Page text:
A student holds a Santeetlah salamander captured during his field trip in the Smokies.
NPS Photo - Jonathan Mays
Ninth Grade-College Undergraduate Level
in the park
Salamanders, Great Smoky Mountains National Park, biodiversity, long-term monitoring, phenology monitoring, acid deposition, graphing data sets
The Great Smoky Mountains are known as the “Salamander Capital of the World!” Salamanders are an especially abundant and diverse group in the Great Smokies. There are 30 species of salamanders within the boundaries of the Park. Since salamanders breathe through their skin they are more susceptible to water and air pollution. During this study students will work in groups to collect and record data in taking an inventory in monitoring many of the salamanders found in the park.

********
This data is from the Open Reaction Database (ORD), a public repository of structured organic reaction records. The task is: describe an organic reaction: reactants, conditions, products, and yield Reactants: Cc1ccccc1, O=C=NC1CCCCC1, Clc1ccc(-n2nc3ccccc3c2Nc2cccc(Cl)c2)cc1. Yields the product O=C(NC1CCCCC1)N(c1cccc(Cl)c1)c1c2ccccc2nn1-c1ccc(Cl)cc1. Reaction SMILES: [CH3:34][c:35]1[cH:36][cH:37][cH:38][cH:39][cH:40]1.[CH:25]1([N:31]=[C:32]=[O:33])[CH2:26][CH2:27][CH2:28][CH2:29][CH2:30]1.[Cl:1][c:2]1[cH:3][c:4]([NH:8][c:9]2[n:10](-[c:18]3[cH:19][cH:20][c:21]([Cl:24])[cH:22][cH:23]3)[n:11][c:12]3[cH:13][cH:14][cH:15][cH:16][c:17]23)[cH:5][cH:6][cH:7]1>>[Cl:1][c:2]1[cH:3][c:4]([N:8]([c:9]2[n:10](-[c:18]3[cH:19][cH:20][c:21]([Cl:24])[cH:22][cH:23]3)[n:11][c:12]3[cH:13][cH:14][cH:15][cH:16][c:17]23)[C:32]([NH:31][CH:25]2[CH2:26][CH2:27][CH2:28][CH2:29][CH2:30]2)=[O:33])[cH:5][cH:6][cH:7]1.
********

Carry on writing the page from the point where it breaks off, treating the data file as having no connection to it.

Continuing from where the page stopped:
1) use the scientific method while studying biodiversity
2) describe the steps in scientific inquiry
3) learn the identifying characteristics between different species of salamanders
4) understand the biodiversity of the Great Smoky Mountains National Park
5) recognize the threats to aquatic and terrestrial salamanders
6) explain why it is important to study animal populations
7) demonstrate the ability to collect and record data
8) demonstrate the ability to graph data
9) determine through inference and graphing the greatest predictor of salamander behavior between three variables